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23 June 2022 by Lydia
Hillary 2

​To celebrate International Women in Engineering Day 2022, we asked Hilary Pilkington, one of our MOD 5 testers who works for our rail testing team, to answer some questions for us on her experiences working in engineering. MPI are grateful to have many female workers like Hilary in our workforce and remain committed to supporting the diverse growth of people choosing engineering for their career by making options visible to all, providing positive role models and increasing our trainee scheme availability.

Our thanks goes out to all those that continue to choose MPI as their agency to represent them in the engineering sector and in particular, thank you in particular to Hilary for her contributions to engineering and for allowing us to share this insight into her career – we have made a donation to the Stroke Association as Hilary’s chosen charity. 

1.)    Did you also want to go into engineering or was it a happy accident?

I was always fascinated & enjoyed everything technical at school but I’d no idea that I’d end up working on the railway – that part was a happy accident!


2.)    The theme this year is #Imaginethefuture. When you started training in engineering did you feel your future opportunities were limited or extensive as a woman in a traditionally male field?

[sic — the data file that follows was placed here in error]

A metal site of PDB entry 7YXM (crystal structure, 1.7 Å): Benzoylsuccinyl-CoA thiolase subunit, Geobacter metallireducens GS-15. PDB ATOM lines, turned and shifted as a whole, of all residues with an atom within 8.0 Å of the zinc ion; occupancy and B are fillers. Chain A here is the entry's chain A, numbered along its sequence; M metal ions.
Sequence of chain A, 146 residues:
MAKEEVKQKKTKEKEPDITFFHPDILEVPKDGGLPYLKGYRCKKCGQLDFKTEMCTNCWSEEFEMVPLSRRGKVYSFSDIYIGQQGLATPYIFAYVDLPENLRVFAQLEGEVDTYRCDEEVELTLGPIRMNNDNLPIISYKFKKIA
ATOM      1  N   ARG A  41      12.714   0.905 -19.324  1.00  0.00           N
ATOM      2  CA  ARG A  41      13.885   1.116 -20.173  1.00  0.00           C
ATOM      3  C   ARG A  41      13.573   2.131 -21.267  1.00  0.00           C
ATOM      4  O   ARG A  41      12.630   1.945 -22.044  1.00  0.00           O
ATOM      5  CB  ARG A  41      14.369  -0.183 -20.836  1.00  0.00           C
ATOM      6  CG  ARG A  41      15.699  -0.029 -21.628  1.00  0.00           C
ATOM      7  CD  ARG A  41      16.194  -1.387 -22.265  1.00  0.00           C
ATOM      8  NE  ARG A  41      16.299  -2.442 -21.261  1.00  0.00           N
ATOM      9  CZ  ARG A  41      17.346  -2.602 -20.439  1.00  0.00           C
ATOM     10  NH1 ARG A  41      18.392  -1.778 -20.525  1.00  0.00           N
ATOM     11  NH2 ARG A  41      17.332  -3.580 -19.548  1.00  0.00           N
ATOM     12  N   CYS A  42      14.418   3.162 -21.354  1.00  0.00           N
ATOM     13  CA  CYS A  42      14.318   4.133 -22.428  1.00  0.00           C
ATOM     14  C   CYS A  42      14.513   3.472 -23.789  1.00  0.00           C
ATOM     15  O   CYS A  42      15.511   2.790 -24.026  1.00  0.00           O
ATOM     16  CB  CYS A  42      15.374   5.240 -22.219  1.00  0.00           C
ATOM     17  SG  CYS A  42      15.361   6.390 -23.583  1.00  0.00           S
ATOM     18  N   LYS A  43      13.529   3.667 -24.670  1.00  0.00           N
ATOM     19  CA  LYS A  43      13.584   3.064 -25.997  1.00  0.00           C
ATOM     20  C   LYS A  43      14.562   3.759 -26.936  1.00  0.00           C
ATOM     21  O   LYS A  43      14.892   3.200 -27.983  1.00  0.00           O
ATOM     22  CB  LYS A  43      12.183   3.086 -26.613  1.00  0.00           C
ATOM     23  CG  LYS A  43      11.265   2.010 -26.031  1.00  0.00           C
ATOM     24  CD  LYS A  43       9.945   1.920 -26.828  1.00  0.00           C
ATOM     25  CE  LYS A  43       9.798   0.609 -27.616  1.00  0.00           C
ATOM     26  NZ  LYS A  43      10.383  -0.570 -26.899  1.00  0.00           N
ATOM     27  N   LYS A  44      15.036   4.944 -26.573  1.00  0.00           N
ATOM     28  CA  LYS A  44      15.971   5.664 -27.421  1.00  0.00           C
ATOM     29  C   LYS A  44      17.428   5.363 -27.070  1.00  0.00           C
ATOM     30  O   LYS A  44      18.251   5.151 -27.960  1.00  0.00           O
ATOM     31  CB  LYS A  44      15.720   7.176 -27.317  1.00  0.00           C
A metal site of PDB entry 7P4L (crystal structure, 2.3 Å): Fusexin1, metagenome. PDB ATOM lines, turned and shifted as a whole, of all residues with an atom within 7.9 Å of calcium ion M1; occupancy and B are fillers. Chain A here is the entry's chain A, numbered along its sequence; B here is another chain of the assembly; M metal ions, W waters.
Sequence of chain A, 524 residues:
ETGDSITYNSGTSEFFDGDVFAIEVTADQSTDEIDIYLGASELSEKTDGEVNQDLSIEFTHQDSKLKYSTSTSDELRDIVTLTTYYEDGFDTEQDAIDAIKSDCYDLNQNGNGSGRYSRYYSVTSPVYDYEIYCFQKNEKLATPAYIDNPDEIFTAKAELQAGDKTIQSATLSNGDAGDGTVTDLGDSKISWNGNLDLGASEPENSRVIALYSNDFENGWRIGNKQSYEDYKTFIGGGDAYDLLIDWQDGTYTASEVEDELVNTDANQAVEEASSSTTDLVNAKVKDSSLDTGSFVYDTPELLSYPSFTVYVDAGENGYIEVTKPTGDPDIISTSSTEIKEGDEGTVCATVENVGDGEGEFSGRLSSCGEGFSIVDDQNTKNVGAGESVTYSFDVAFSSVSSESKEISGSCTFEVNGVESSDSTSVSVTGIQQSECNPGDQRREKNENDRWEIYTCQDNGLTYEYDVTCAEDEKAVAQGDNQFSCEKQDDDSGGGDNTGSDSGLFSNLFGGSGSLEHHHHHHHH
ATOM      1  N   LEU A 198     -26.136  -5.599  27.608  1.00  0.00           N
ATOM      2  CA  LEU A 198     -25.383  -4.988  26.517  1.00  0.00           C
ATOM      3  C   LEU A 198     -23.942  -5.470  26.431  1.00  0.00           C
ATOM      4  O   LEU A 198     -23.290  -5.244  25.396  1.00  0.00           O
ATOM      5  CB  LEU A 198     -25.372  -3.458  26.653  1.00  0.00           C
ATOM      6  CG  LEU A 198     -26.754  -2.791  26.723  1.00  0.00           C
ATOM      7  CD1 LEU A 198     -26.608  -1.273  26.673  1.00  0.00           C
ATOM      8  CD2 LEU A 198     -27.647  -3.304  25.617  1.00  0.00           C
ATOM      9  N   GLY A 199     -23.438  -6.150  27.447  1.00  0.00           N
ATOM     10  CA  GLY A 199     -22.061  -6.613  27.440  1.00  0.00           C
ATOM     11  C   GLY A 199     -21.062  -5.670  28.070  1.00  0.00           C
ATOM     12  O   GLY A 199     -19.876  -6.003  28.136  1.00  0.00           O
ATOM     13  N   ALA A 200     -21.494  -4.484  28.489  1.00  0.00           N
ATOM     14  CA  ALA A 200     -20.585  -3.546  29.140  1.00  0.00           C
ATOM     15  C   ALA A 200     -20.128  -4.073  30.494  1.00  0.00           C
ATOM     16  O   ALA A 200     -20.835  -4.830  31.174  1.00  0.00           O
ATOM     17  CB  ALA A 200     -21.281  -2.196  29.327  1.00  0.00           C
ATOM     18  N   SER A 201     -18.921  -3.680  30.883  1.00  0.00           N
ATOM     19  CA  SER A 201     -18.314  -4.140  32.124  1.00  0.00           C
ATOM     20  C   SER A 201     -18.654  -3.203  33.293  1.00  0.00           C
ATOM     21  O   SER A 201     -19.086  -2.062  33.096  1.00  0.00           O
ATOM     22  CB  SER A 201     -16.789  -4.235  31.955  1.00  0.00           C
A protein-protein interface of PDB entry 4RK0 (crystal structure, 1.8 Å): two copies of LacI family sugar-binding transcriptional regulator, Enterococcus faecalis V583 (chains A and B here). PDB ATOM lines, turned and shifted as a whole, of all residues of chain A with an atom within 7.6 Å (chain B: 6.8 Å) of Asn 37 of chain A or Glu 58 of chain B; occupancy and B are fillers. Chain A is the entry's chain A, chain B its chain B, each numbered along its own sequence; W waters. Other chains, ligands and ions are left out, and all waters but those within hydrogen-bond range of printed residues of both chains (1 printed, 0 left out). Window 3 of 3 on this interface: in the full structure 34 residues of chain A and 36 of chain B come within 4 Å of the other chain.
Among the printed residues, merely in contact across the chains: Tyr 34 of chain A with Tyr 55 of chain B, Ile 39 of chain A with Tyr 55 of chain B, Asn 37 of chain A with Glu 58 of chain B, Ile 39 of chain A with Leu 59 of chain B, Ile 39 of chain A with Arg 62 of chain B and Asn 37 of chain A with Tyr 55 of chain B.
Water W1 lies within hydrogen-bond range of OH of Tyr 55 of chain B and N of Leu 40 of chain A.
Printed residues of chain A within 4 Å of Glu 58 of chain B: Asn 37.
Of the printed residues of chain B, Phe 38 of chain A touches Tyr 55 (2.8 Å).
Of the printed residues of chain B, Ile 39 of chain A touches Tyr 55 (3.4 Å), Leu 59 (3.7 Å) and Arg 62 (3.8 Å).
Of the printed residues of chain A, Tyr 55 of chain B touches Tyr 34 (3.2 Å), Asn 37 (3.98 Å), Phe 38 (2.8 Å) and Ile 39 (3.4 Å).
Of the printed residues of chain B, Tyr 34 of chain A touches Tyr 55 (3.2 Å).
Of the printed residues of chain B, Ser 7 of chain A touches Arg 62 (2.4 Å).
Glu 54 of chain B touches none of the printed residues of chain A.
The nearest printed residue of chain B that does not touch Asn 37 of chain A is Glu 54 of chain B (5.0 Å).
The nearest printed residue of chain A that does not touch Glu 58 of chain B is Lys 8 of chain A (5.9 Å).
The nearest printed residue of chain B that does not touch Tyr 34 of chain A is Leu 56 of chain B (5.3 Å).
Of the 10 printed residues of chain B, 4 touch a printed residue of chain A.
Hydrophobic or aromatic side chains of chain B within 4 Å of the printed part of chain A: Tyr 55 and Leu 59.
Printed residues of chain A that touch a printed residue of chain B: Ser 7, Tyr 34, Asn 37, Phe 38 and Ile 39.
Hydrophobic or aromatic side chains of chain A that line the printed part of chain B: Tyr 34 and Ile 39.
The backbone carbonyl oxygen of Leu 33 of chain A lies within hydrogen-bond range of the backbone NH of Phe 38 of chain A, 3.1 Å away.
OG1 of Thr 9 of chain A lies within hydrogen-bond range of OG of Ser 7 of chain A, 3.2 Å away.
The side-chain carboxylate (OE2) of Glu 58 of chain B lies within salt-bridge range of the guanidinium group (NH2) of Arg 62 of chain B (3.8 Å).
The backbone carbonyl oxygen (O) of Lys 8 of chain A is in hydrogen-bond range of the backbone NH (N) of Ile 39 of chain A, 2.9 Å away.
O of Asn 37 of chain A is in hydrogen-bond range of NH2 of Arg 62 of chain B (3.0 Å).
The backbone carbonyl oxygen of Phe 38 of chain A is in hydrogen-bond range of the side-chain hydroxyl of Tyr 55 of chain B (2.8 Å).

There were a few other women who started when I did but we were spread over the country. I was given as equal an opportunity as everyone else on my apprenticeship. I was offered the job along with many other apprentices, all men, after I’d done a couple of weeks of work experience & thoroughly loved the environment.


3.)    Sub Question: Do you now see these opportunities differently? Has the industry changed? Is the future different for the next generation of female engineers?

I have noticed of late that women are being more encouraged to be a part of engineering projects. There are still very few of us out on the ground & I still get looks of surprise when I arrive on site or when others see that I’m a woman doing the job that is predominately male dominated.


4.)    Over your career have you been treated differently by colleagues, managers, clients or people who report to you because of your gender?

Initially, over 30 years ago there were some work colleagues who didn’t treat me, shall we say, kindly & made my life awkward. That’s not always been the case fortunately & now it is always a pleasure going to work.


5.)    Sub Question: is this changing? And if so would you say that is because YOU have made people respect you or because the industry is changing?

Things have changed over the 33 years that I’ve been in the industry, there is more advertising encouraging women into the construction & engineering industry. So many friends didn’t even know that it was possible. I have worked with many people throughout my railway career & I’d like to think that they respect me & find it a pleasure to work with me, as I do working with them.


6.)    This is the 9th year of Women In Engineering Day, would you say they are making a difference in encouraging females to take this career path?

There is definitely more advertising of projects showing both women & men working together which is very encouraging. If my friends hadn’t realised it was possible to take this path, hopefully they should do now.


7.)    What advice do you personally have for females thinking of entering the engineering world?

Just do it, it’s a great opportunity & if it’s something you’ve always dreamed of doing, reality is 100 times more satisfying. Best choice I ever made!

Thank you so much Hilary for your time and fabulous answers.